David Cameron has admitted there "aren't enough" moderate Syrian rebels taking on Islamic State (Isis) in Syria and President Bashar al-Assad. The prime minister made the somewhat surprising remark during a hearing before a group of MPs on 12 January.
The Conservative leader was being questioned by the House of Commons' Liaison Committee, which is made up of 32 committee chairs of the lower chamber, over his claim that "70,000" moderate rebels operated in Syria.
The figure came amid fears UK military intervention in the war-torn nation could play into the hands of IS (Daesh). The claim also crucially proceeded MPs' decision to vote for British air strikes on IS targets in Syria.
Dr Julian Lewis, the Conservative chairperson of the Defence Committee, questioned Cameron over the figure in November 2015. The New Forest East MP was able to grill the prime minister on the same issue during the Liaison Committee's hearing.
"Yes, some of the opposition forces are Islamists, some of them a relatively hard-line Islamists and some of them are what we would call more secular democrats. They are groups like al-Nusra Front who we wouldn't work with, who we condemn," Cameron replied.
"But if you are arguing – there aren't enough, we need to build them up – yes we do, I agree. You have to start somewhere. Every day we don't support moderate forces, they are hit by Assad."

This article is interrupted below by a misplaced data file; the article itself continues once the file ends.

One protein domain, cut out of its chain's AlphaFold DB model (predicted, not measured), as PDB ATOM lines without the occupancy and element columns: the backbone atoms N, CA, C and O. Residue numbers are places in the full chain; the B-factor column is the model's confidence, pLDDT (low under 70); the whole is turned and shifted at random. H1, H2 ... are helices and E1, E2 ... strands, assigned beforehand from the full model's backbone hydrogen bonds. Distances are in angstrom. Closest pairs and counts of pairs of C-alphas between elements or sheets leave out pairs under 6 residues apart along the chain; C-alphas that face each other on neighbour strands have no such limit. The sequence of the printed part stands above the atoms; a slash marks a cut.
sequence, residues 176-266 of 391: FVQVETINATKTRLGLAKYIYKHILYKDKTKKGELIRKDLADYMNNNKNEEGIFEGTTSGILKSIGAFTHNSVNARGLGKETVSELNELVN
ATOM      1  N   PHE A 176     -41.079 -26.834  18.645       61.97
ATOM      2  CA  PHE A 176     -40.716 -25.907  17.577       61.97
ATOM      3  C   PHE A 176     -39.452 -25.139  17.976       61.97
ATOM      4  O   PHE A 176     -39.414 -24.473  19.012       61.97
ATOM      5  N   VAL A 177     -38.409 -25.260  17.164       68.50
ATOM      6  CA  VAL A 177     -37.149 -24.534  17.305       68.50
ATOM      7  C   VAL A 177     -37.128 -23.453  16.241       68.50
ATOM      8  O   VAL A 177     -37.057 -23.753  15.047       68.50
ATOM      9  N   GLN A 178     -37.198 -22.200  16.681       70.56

Liaison Committee chairman Andrew Tyrie also pressed the prime minister on the matter. He suggested Cameron could gain extra credibility by revealed where the "70,000" figure is sourced from. But Cameron only went as far to say that the number was from the Joint Intelligence Committee and asked the MPs who had been fighting Assad's forces since the Syrian civil war began in 2011.
Columb Strack, a senior Middle East analyst at IHS, had previously told IBTimes UK that the number of moderate rebels in Syria depends on your definition of "Islamist".
"I'd say the 70,000 figure is roughly in the right ballpark in terms of the number of rebels that would be willing to enter into a dialogue including Western and other countries over the future of Syria," he said.
"However, many of these must still be considered Islamist in that their ultimate goal is to establish a Sunni Islamic state. Practically all of the key players among the rebel factions in northern Syria [eg Ahrar al-Sham, Jaysh al-Islam, Jabhat al-Nusra] are Islamists to varying degrees. Groups operating in the south of the country, particularly those under the FSA's Southern Front [about 35,000 fighters] are generally more secular."